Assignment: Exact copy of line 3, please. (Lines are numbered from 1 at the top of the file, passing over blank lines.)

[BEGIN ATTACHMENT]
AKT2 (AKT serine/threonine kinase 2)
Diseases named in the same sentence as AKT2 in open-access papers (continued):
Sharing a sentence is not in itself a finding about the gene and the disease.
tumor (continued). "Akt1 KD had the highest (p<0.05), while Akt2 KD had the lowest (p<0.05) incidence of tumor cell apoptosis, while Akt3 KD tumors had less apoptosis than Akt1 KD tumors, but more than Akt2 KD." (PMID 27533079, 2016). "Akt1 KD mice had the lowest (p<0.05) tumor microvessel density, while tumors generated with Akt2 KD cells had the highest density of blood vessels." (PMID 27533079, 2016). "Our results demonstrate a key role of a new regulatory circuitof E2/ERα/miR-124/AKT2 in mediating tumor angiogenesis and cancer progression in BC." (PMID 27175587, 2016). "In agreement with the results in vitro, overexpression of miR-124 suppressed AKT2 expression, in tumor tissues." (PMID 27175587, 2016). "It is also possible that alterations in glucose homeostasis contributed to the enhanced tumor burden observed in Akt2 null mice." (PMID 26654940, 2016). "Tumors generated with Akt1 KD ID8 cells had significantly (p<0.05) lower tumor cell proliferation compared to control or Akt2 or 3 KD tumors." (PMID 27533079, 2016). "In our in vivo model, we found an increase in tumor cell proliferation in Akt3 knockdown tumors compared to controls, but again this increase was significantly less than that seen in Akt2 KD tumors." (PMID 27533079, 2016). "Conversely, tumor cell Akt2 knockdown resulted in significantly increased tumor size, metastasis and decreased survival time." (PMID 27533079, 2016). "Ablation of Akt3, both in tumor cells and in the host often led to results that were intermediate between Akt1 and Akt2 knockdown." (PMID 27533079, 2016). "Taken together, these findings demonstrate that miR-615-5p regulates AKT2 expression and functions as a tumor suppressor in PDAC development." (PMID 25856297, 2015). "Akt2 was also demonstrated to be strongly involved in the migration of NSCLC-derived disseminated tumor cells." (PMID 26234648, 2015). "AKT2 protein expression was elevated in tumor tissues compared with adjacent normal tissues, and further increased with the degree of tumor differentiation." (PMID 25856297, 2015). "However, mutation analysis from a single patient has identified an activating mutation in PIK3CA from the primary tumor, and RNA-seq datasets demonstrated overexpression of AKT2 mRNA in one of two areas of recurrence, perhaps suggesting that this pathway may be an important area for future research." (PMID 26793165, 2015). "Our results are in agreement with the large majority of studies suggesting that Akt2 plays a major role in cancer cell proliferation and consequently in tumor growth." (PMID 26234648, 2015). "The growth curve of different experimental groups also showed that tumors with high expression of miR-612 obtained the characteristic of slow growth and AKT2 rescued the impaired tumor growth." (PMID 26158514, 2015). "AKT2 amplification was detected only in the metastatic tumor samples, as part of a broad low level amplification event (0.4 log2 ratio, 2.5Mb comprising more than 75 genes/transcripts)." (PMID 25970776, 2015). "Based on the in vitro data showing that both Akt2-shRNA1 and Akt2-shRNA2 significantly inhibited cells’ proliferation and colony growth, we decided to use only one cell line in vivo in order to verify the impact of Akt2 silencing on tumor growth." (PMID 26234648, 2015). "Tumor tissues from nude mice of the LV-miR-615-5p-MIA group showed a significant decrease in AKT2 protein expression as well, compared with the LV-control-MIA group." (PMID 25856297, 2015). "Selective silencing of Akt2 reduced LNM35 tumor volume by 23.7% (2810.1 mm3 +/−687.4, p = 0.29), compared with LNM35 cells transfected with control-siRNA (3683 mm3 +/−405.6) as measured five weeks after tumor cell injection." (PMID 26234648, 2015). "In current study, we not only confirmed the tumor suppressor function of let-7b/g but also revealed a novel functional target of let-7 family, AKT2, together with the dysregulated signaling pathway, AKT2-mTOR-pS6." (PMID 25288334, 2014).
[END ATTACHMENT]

Sharing a sentence is not in itself a finding about the gene and the disease.